The Third Assistant does feel this way about that second-class privilege which is granted to newspapers, and that is that the entire circulation, that the entire issue or circulation, of a paper must be considered in determining its right to the second-class-mail privilege. That generally is a regulation which I believe has been in effect for about 70 years; and it is something that has not been submitted to the Solicitor's office, and I know very little about it.
Mr. KENNY. I am just trying to get the information, and appreciate your statement that you had nothing to do with that ruling. But what I am getting at is on what the Third Assistant Postmaster General now bases his action. I would like to know what law of Congress permits any official in the Post Office Department to deny the privilege of mailable matter, mail that is not objectionable in any newspaper, to deny the use of the mails to such matter where, because through some other agency, they give certain information that might not be permitted to go through the mail. Is there any such act of Congress or any law that goes so far as to permit the Department to make any such ruling?
Mr. CROWLEY. Mr. Kenney, you have asked me a question on the spur of the moment, and a question that has been causing a lot of trouble in the past months.
Mr. KENNEY. I am very much interested in it, and I have not been able to find any such law.
Mr. CROWLEY. I have no difficulty with the question where a lottery is being operated, and the publishing of a paper that carries, for instance, the Irish sweepstakes, but I had rather look into that a little further, Mr. Kenney.
Mr. BULWINKLE. There is a statute now against carrying any advertisement of a lottery.
Mr. CROWLEY. Yes; it cannot go through the mail.
Mr. BULWINKLE. And Mr. Kenney's question is what would be the situation if it were carried by an express company; the Government says that it is denied the use of the mail.
Mr. CROWLEY. Yes, sir; if the other goes through the mail.
Mr. KENNEY. The official in the Post Office Department, you say, that has jurisdiction over that is the Third Assistant?
Mr. CROWLEY. Well, the Third Assistant has jurisdiction over the question of newspapers that enjoy the second-class privilege, and the Third Assistant Postmaster General feels like the Department does have some control over it. However, it is a little too early for me to answer your question, because he is making up some matter on that very thing now.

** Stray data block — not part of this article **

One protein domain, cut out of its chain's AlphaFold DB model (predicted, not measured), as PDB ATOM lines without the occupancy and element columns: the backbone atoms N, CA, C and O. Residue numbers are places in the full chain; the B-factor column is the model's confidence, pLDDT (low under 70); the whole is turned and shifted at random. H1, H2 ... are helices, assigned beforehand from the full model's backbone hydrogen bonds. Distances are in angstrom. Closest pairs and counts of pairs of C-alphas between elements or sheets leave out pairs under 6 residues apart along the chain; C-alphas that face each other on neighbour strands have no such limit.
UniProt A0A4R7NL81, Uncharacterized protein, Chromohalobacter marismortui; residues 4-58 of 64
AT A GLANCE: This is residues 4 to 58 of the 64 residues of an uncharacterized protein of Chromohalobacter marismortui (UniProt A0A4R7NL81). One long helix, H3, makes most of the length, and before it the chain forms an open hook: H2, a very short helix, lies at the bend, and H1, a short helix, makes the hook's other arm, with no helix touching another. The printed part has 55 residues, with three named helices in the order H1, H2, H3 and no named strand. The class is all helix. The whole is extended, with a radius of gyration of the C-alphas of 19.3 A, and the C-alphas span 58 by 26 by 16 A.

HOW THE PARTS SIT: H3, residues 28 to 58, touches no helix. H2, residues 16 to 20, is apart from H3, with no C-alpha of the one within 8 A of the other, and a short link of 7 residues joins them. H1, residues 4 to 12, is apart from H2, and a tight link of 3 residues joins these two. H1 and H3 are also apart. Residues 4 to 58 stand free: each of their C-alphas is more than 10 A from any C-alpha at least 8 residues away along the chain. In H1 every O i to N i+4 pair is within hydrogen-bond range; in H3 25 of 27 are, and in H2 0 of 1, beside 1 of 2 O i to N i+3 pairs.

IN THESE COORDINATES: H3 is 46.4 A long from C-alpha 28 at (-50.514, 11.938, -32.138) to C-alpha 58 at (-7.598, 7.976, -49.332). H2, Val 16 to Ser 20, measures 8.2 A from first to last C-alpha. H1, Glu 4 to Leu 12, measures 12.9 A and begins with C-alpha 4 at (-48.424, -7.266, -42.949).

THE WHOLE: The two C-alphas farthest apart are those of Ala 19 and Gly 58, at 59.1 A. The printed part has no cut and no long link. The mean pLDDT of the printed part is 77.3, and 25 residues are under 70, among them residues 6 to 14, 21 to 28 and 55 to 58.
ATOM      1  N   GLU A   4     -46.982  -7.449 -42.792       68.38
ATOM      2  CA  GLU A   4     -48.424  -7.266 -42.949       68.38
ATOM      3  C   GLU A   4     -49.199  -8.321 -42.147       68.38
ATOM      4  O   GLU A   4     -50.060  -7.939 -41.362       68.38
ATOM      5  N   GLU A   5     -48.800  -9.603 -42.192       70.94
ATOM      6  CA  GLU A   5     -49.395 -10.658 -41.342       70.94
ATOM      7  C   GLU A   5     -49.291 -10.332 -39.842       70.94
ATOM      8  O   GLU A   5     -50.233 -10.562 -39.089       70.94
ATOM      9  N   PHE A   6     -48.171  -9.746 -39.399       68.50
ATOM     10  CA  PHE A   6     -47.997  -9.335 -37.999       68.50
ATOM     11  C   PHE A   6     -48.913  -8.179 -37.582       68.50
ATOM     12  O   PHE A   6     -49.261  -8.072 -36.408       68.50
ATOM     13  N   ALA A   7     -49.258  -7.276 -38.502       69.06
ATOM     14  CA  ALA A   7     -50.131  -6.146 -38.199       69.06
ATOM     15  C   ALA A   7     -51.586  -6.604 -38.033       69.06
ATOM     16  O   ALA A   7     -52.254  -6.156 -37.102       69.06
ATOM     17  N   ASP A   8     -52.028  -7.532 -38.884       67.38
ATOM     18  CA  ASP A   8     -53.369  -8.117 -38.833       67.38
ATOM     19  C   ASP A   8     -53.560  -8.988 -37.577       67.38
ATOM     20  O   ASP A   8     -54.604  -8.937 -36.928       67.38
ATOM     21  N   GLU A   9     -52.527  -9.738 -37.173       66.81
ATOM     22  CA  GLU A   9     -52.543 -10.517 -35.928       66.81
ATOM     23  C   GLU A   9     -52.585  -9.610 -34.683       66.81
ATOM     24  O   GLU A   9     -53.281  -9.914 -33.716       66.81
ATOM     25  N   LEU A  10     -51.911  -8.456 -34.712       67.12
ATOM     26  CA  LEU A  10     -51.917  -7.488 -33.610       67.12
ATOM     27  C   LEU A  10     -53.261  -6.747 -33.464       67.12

Mr. KENNEY. Well, I would like to express the opinion that I do not think there is any such law; and I do not think the Post Office Department has the right to deny the use of the mails to the newspapers of this country and by so doing stifle and interfere with the freedom of the press. I do not believe the Department has the right to suppress this information—not advertising information, but information of the results of drawings of winners or prizes legally awarded in Ireland on a sweepstakes legally run in England, information which the American people want; and I think the Post Office Department goes
out of its way when it undertakes to put any such interpretation upon the laws of Congress. I believe Major Bulwinkle will agree with me on that conclusion.
Mr. ELLENBOGAN. I have a further question, Mr. Chairman.
Mr. ELLENBOGEN. I was interrupted when I was asking you about the policy of the Post Office Department. As far as the air mail is concerned, it is the policy of the Department not to give to two people air-mail contracts between the same points?
Mr. CROWLEY. In general, that is true.
Mr. CROWLEY. There is nothing that prohibits the giving of contracts between two competing points to competing companies?
Mr. ELLENBOGEN. I think it directs
Mr. Crowley (interposing). There is no restriction. Sometimes we have competing service between several cities. For instance, there is competition between here and New York.
Mr. ELLENBOGEN. All these air lines were established when the present law was passed and, generally speaking, without taking specific instances
Mr. CROWLEY (interposing). Yes. Mr. ELLENBOGEN. That was the policy of the Department, not to give competing companies contracts between the same points ?
Mr. CROWLEY. That is right.
Mr. ELLENBOGEN. And I believe the cause of that policy is the fact that air-mail lines have been operating at a loss; and the Post Office Department, in giving a subsidy, does not desire to increase that loss.
Mr. CROWLEY. That is right.
Mr. ELLENBOGEN. Now, if that policy exists as to the air-mail contracts, because of the financial conditions of the companies, why would it not also be a good policy in regard to the transportation of passengers ?